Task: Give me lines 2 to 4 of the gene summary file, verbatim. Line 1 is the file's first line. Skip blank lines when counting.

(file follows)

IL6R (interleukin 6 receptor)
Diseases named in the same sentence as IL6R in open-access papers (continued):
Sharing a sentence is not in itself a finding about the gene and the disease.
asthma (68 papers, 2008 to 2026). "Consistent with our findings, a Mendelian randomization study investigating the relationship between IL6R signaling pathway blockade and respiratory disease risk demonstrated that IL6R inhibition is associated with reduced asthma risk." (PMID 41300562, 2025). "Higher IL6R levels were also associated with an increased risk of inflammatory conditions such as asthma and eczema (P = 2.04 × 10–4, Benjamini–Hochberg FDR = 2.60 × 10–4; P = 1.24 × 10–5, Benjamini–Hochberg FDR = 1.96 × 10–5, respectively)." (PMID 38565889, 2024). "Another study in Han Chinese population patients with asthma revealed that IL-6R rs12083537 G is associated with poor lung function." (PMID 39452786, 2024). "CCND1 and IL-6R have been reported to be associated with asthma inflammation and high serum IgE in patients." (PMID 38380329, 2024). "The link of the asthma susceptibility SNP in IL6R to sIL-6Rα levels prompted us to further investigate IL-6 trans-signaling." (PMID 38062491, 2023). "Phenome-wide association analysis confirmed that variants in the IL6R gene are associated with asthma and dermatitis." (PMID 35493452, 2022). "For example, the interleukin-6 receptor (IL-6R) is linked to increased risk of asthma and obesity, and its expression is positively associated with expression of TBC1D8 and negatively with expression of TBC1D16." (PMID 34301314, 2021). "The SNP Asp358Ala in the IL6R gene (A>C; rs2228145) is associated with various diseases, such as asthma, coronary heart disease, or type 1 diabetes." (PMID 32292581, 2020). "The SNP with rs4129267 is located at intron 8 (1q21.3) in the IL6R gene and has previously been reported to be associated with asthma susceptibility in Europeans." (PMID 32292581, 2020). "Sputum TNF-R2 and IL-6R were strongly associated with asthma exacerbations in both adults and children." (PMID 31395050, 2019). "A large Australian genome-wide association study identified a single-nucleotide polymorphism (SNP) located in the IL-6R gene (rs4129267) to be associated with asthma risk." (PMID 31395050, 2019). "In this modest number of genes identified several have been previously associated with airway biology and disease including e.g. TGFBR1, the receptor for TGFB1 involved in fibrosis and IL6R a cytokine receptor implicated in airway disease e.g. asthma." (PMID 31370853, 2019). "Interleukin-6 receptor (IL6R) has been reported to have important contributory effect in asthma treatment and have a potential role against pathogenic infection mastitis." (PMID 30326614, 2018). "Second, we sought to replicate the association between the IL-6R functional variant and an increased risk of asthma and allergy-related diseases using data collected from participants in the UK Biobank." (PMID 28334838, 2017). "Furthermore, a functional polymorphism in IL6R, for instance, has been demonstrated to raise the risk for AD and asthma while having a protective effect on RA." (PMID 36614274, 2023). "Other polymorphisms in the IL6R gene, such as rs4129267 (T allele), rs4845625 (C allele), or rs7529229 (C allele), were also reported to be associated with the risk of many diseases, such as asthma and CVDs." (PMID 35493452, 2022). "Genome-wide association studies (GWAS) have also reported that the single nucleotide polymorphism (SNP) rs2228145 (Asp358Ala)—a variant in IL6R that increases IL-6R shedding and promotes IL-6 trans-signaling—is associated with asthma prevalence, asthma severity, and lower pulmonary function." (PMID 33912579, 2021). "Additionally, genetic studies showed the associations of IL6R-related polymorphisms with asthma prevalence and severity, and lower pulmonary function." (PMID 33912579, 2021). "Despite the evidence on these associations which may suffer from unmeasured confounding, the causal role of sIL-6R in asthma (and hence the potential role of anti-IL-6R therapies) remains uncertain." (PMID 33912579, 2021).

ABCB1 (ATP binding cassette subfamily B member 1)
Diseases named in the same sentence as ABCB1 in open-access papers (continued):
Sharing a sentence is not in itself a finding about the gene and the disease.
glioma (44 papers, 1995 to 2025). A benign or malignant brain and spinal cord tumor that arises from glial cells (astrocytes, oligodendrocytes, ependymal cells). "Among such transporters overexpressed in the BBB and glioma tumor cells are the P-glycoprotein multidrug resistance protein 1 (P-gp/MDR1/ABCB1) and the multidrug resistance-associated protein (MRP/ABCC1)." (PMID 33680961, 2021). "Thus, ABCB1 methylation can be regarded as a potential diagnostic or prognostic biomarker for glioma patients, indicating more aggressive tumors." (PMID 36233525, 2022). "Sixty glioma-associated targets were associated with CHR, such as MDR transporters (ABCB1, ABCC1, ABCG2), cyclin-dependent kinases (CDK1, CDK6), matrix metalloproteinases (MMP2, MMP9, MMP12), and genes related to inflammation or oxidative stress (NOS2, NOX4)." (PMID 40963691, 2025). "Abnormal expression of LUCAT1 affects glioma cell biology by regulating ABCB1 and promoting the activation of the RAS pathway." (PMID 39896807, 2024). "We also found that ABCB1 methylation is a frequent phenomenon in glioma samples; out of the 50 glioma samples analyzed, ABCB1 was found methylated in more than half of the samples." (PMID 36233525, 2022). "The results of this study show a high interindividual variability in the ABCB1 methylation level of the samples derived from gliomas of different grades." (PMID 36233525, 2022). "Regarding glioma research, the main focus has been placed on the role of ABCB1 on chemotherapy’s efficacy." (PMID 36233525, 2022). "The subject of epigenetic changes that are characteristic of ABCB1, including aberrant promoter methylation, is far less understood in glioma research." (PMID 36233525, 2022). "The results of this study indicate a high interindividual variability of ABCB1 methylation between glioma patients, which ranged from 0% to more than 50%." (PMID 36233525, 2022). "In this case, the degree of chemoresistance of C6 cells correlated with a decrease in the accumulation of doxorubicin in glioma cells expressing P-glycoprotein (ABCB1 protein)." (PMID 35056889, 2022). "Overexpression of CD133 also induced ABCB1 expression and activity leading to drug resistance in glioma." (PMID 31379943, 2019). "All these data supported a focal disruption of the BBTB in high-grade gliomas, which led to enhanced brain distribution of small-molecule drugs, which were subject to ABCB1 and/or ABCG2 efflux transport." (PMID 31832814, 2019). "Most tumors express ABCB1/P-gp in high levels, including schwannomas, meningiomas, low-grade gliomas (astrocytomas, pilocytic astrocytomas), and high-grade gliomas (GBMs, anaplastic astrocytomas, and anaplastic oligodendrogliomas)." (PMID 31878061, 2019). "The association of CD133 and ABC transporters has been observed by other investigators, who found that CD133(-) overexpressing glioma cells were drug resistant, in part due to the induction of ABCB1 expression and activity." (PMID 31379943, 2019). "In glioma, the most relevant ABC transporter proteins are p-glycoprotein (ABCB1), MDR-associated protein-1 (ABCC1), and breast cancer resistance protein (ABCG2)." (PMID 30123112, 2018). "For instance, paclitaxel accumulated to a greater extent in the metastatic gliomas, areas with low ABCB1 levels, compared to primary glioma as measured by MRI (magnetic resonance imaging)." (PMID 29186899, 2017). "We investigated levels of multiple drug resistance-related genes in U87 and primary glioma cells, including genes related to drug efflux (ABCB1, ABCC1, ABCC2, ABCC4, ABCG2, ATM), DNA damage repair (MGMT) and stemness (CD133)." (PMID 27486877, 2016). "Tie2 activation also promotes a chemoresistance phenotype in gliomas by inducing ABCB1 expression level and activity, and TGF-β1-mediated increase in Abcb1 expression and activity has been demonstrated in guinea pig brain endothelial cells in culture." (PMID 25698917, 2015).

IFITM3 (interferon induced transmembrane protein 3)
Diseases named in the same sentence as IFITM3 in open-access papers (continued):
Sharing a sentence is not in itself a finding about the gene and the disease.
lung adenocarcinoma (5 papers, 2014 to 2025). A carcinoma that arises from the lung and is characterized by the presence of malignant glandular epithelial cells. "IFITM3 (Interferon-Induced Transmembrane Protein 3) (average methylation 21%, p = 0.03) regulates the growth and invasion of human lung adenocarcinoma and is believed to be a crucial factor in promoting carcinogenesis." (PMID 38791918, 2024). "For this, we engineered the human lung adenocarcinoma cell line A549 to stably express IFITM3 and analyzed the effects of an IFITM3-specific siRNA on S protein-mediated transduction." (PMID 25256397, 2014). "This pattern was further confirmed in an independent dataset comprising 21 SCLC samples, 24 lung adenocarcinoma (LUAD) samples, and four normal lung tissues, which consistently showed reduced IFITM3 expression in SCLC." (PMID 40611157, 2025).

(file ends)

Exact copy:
Diseases named in the same sentence as IL6R in open-access papers (continued):
Sharing a sentence is not in itself a finding about the gene and the disease.
asthma (68 papers, 2008 to 2026). "Consistent with our findings, a Mendelian randomization study investigating the relationship between IL6R signaling pathway blockade and respiratory disease risk demonstrated that IL6R inhibition is associated with reduced asthma risk." (PMID 41300562, 2025). "Higher IL6R levels were also associated with an increased risk of inflammatory conditions such as asthma and eczema (P = 2.04 × 10–4, Benjamini–Hochberg FDR = 2.60 × 10–4; P = 1.24 × 10–5, Benjamini–Hochberg FDR = 1.96 × 10–5, respectively)." (PMID 38565889, 2024). "Another study in Han Chinese population patients with asthma revealed that IL-6R rs12083537 G is associated with poor lung function." (PMID 39452786, 2024). "CCND1 and IL-6R have been reported to be associated with asthma inflammation and high serum IgE in patients." (PMID 38380329, 2024). "The link of the asthma susceptibility SNP in IL6R to sIL-6Rα levels prompted us to further investigate IL-6 trans-signaling." (PMID 38062491, 2023). "Phenome-wide association analysis confirmed that variants in the IL6R gene are associated with asthma and dermatitis." (PMID 35493452, 2022). "For example, the interleukin-6 receptor (IL-6R) is linked to increased risk of asthma and obesity, and its expression is positively associated with expression of TBC1D8 and negatively with expression of TBC1D16." (PMID 34301314, 2021). "The SNP Asp358Ala in the IL6R gene (A>C; rs2228145) is associated with various diseases, such as asthma, coronary heart disease, or type 1 diabetes." (PMID 32292581, 2020). "The SNP with rs4129267 is located at intron 8 (1q21.3) in the IL6R gene and has previously been reported to be associated with asthma susceptibility in Europeans." (PMID 32292581, 2020). "Sputum TNF-R2 and IL-6R were strongly associated with asthma exacerbations in both adults and children." (PMID 31395050, 2019). "A large Australian genome-wide association study identified a single-nucleotide polymorphism (SNP) located in the IL-6R gene (rs4129267) to be associated with asthma risk." (PMID 31395050, 2019). "In this modest number of genes identified several have been previously associated with airway biology and disease including e.g. TGFBR1, the receptor for TGFB1 involved in fibrosis and IL6R a cytokine receptor implicated in airway disease e.g. asthma." (PMID 31370853, 2019). "Interleukin-6 receptor (IL6R) has been reported to have important contributory effect in asthma treatment and have a potential role against pathogenic infection mastitis." (PMID 30326614, 2018). "Second, we sought to replicate the association between the IL-6R functional variant and an increased risk of asthma and allergy-related diseases using data collected from participants in the UK Biobank." (PMID 28334838, 2017). "Furthermore, a functional polymorphism in IL6R, for instance, has been demonstrated to raise the risk for AD and asthma while having a protective effect on RA." (PMID 36614274, 2023). "Other polymorphisms in the IL6R gene, such as rs4129267 (T allele), rs4845625 (C allele), or rs7529229 (C allele), were also reported to be associated with the risk of many diseases, such as asthma and CVDs." (PMID 35493452, 2022). "Genome-wide association studies (GWAS) have also reported that the single nucleotide polymorphism (SNP) rs2228145 (Asp358Ala)—a variant in IL6R that increases IL-6R shedding and promotes IL-6 trans-signaling—is associated with asthma prevalence, asthma severity, and lower pulmonary function." (PMID 33912579, 2021). "Additionally, genetic studies showed the associations of IL6R-related polymorphisms with asthma prevalence and severity, and lower pulmonary function." (PMID 33912579, 2021). "Despite the evidence on these associations which may suffer from unmeasured confounding, the causal role of sIL-6R in asthma (and hence the potential role of anti-IL-6R therapies) remains uncertain." (PMID 33912579, 2021).